Advertisement
YOU ARE HERE: LAT HomeCollectionsFinances

CashCall now makes its own call for cash

The Fountain Valley lender that provides emergency funds for people is scrambling for a capital infusion.

August 23, 2007|Kathy M. Kristof | Times Staff Writer

With Gary Coleman as its TV pitchman, CashCall promises money in a hurry to people who are low on cash.

But now the Fountain Valley lender is in the same bind as its customers.

The company stopped making loans this week and was scrambling to negotiate an infusion of capital so it can resume business, said Daniel Baren, the company's general counsel. CashCall also laid off about 80 of its 1,200 employees, he said.

"The reason we had to stop originating is because of the same liquidity squeeze that's affecting everybody else," Baren said. "We are doing everything we can to get back to normal as soon as possible, and we are fairly optimistic that will happen."

CashCall's website isn't quite as informative, making no mention of the liquidity problem.

"The site is down for routine maintenance. Please try again later," the website says.

Baren said the website was being revamped and that CashCall hopes that it will resume limited operations in California as early as today.

However, the company will not immediately resume originating loans for out-of-state borrowers, he said.

The final loans in its pipeline were funded on Monday, Baren said.

Lee Eakin found out that the CashCall spigot had run dry late Tuesday. The owner of Big Lee Bail Bonds in San Jose said he frequently referred cash-strapped clients to the company.

But when he called to inquire about loans on Tuesday, company representatives said they weren't making loans and didn't know when they might again.

"Our lenders are dropping like flies," Eakin said. "It's an overnight sensation."

CashCall's troubles are another sign that the lending crisis has spread beyond sub-prime lenders who made mortgage loans to people with shaky credit.

Rising defaults have forced many of these lenders out of business. In recent weeks, the financing crunch has spread and widened, stalling the market for high-quality corporate debt, as well as the market for large mortgage loans for credit-worthy borrowers.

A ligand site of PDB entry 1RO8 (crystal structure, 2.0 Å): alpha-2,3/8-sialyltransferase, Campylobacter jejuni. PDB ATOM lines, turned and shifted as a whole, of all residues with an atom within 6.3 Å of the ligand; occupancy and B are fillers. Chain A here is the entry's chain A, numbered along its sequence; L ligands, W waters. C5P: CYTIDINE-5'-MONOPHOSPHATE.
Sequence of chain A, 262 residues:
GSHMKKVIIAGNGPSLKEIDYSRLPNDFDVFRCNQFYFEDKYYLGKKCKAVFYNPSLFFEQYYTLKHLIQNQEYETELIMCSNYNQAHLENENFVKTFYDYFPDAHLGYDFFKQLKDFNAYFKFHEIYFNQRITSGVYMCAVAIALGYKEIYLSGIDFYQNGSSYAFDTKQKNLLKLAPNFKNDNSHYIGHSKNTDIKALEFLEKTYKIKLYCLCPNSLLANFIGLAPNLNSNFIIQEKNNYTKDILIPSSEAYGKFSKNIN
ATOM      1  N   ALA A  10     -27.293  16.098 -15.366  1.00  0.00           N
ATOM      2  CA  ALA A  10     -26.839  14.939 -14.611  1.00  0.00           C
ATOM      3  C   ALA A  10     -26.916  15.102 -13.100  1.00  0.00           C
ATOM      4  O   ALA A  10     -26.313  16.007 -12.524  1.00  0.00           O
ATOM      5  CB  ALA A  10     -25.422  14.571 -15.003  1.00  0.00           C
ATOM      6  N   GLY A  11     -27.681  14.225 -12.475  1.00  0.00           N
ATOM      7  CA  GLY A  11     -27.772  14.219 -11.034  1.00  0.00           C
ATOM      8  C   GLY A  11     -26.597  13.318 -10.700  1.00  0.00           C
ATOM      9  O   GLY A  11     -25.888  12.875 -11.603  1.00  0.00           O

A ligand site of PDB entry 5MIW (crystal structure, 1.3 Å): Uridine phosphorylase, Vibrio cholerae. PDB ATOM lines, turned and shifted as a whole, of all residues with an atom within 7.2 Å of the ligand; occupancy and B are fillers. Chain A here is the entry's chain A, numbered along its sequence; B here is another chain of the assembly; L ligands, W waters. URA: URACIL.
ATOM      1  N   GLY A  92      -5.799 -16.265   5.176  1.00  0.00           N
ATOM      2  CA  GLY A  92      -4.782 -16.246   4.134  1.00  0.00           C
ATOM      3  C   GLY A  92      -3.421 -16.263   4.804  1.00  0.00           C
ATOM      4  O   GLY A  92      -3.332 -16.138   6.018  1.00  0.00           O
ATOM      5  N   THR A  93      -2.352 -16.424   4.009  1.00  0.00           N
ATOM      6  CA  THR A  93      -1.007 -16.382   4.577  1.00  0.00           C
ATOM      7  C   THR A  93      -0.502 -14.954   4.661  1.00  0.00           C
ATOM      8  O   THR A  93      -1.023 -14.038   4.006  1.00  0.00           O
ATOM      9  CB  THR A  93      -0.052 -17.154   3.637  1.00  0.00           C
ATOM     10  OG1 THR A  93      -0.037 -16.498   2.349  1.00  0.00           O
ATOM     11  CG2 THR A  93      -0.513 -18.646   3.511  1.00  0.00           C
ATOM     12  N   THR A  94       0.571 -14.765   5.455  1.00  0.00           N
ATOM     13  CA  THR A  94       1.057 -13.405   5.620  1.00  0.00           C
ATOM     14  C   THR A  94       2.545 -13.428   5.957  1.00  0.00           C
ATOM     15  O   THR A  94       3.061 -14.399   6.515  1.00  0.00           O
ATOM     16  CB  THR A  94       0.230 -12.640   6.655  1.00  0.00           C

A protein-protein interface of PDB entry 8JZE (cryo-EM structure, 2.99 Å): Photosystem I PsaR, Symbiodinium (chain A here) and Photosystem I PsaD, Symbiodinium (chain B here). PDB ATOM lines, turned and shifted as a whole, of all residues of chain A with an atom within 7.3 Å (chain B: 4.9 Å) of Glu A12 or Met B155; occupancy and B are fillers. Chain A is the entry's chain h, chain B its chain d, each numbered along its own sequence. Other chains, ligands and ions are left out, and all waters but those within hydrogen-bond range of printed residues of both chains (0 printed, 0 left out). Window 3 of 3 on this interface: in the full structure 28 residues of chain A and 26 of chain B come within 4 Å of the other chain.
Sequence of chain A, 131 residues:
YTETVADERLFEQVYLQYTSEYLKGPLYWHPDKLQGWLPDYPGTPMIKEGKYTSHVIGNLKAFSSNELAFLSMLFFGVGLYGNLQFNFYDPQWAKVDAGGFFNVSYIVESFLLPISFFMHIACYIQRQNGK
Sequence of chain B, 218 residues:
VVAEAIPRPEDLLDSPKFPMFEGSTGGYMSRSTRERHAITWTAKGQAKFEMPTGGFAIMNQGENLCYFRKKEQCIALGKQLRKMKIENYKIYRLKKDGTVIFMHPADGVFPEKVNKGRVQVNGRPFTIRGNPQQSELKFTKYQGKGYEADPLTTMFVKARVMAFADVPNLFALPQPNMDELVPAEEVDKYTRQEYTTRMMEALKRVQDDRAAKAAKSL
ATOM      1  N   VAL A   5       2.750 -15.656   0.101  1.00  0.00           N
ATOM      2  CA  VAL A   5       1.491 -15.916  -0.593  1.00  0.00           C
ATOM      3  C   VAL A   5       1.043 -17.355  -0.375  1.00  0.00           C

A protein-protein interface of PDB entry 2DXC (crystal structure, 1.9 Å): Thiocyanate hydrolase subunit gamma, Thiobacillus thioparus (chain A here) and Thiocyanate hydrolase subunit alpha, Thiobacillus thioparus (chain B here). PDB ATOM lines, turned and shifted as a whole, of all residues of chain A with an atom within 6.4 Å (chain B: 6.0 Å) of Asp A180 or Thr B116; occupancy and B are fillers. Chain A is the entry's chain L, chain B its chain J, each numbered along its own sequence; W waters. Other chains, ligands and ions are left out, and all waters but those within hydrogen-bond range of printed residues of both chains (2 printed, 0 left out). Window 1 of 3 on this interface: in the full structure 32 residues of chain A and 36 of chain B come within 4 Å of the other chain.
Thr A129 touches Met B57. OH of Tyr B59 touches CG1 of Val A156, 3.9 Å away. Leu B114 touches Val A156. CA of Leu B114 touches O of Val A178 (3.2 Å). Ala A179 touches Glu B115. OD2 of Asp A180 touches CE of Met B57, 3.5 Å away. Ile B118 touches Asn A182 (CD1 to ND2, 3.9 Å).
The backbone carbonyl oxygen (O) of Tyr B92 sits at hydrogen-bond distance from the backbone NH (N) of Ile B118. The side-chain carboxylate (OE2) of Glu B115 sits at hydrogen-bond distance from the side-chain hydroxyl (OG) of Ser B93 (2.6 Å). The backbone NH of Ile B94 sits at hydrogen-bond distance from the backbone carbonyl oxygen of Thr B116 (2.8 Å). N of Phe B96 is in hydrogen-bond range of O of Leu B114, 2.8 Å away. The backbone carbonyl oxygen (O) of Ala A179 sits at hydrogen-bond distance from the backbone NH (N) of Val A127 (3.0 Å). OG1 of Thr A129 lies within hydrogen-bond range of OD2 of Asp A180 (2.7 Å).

All of these loans are largely financed by private investors, who buy shares in debt "pools" put together by big investment banking firms on Wall Street. Without cash from these investors, liquidity on Wall Street has dried to a trickle, leaving lenders and consumers short of cash.

CashCall was founded in 2003 by John Paul Reddam, who also founded (and later sold) Costa Mesa mortgage lender DiTech Funding Corp. Reddam has said in past interviews that he had gotten the idea for CashCall at DiTech, where the company would make second mortgages not backed by the home's equity.

An avid horse racing fan, Reddam was profiled in The Times Sports section in April as he was preparing to enter two horses -- including one named Liquidity -- in the Kentucky Derby. Liquidity placed 14th in a field of 20.

His company makes emergency loans from $2,600 to $10,000 with a one-day turnaround.

But the interest rates range from 21% to 96%, Baren said. The high rates reflect the risk of the loans; the company estimates that 1 in 5 ends in default.

CashCall gained prominence after receiving a now-legendary call from Coleman, the former child TV star from "Diff'rent Strokes."

Coleman, who said he'd lost his fortune to bad financial advice, was looking for a loan. He got his money and repaid the debt by becoming the company's pitchman. Coleman's star power and an $18-million annual ad budget fueled rapid growth in CashCall.

Until recently, Baren said CashCall was funding about $20 million a month in loans to Californians and $30 million in loans to residents of Nevada, Utah, New Mexico and Idaho.

In other states, it served as the marketing arm for an independent bank that originated loans and resold them to CashCall.

In addition to Fountain Valley, the company has major operations in Anaheim, where it sub-leases 128,000-square feet of space formerly held by the parent of Ameriquest Mortgage Co., the sub-prime lender that itself has downsized as part of the mortgage meltdown.

--

kathy.kristof@latimes.com

Advertisement
Los Angeles Times Articles
|
|
|